So, more time working on the hard spots. More focus on ironing out the details of fingerings and transitions. More patience. More waiting. More listening. More learning.

I’m debating with myself about whether to record a “warts and all” version of how the Chaconne stands at this point and posting it to the blog. On the one hand, I have understandable reservations about doing so. On the other hand, it would be a sort of test of where I am now, and by this time you might be curious to know how it sounds. Let me know what you think in the comments.

A man, a plan, a Chaconne

I’ve been thinking and writing about the Chaconne for a couple of weeks. I’ve done a basic analysis of the piece so that I know the structure. I’ve evaluated the different guitar editions in my library and decided to make my own arrangement. I am anxious to put fingers to strings—to start the long journey of actually learning to play it. But, as with any long journey, it’s a bad idea to start out without a plan. I think about the intrepid pioneers who set out in wagon trains to build new lives in the west. I know it’s mostly mythology from stories I read and movies I saw as a boy, but it remains a romantic notion.  I want to explore, to overcome dangers, to make a journey. I don’t want to lose my way, or end up stuck in a mountain pass eating my own guitar strings.

Why not just start at the beginning? That might be a perfectly good idea. I could emulate the great Yo-Yo Ma, who tells the story that when he started out on the cello—at age four, with Bach’s first suite for solo cello, no less—he learned one measure a day. I’ve got 256 measures and more than 256 days, so that should work, right? Except I have a day job and a family…and I’m not Yo-Yo Ma.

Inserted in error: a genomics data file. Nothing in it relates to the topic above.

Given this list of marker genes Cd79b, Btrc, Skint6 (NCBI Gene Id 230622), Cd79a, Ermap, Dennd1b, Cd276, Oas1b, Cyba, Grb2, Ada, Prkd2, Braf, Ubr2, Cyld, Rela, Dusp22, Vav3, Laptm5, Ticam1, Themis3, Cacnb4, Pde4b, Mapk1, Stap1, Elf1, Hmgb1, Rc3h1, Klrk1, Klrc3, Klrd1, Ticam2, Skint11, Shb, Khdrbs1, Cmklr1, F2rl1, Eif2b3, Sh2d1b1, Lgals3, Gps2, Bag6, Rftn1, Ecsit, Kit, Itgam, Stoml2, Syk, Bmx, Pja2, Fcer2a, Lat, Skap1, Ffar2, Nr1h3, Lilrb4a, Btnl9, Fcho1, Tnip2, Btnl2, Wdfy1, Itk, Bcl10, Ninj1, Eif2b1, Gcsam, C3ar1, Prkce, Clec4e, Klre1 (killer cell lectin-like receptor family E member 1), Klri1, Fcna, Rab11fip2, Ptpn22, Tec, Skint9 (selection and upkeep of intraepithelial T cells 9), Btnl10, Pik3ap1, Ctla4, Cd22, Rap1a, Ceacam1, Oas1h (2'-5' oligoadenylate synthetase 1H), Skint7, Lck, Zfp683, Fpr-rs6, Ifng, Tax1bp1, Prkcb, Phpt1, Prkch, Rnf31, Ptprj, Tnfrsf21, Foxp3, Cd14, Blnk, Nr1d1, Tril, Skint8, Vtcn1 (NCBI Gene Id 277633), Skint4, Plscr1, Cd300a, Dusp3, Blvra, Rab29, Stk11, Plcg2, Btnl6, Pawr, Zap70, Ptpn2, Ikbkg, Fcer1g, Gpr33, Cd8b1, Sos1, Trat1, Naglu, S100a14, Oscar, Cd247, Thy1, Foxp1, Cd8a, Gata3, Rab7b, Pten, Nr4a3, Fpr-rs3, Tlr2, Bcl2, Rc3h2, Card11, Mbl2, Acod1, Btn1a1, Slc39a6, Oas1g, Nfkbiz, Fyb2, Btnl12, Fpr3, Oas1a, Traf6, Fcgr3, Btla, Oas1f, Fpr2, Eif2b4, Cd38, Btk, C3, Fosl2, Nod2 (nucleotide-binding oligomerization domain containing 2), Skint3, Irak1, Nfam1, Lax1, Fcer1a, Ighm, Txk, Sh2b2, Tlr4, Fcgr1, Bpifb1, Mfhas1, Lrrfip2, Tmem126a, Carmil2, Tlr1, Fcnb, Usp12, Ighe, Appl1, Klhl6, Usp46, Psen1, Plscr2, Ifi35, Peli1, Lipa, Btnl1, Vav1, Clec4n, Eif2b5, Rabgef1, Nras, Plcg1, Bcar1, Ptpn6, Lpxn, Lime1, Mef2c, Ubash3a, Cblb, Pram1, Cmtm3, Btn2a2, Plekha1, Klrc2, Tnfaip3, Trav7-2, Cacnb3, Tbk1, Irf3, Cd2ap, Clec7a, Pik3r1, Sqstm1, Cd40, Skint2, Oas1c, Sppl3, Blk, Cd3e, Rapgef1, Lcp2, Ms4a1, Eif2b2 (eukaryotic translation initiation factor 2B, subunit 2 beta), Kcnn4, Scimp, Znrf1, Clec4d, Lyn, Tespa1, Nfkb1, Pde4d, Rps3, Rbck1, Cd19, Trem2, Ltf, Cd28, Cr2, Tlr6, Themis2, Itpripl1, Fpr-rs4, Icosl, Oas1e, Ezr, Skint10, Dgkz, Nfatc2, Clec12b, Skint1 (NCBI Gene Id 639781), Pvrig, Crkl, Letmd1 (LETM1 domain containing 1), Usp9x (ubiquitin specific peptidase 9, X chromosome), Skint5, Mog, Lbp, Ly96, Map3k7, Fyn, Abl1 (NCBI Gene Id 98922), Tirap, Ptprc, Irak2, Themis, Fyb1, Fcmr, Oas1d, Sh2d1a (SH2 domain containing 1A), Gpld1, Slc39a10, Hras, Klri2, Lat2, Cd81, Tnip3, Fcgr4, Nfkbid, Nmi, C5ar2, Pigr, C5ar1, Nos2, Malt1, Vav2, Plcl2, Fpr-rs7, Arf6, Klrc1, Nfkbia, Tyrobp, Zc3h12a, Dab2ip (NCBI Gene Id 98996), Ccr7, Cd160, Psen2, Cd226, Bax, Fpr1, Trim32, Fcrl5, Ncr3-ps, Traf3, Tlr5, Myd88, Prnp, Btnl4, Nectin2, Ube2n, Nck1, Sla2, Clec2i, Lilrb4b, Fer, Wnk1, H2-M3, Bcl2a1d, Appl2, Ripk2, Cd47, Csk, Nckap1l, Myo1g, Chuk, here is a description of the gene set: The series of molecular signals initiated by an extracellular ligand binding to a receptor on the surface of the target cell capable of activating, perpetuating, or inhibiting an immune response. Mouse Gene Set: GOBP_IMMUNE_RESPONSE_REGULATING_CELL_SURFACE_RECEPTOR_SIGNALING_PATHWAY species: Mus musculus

Learning a piece from beginning to end is not the only way to do it. Some musicians like to start at the end and work their way backwards. There’s an excellent and logical case to be made for doing this, and you can read about it here. But I do want to experience learning this piece as an exploration as much as an exercise in technique.

To go back to the analogy of the pioneers, unlike many of them I have the advantage of having a map that allows me to see all parts of the journey in advance. If Chaconne were a continent it would look like this:chaconne_map

It’s a long journey to cross a continent, and the biggest test in making the trek is really one of endurance. But there are plenty of technical challenges along the way. From a difficulty standpoint, starting out in the west and heading east, the initial stretch is over a relatively gentle landscape. Some low foothills. But starting in measure 65—mountains of scales. These go on for a bit, and then I have to traverse some difficult rapids in the form of the arpeggios that begin in measure 89 and continue for some 30 measures. Some thorny things to navigate in the land of D major, and then a final set of rapids to negotiate before our gradual descent to our destination.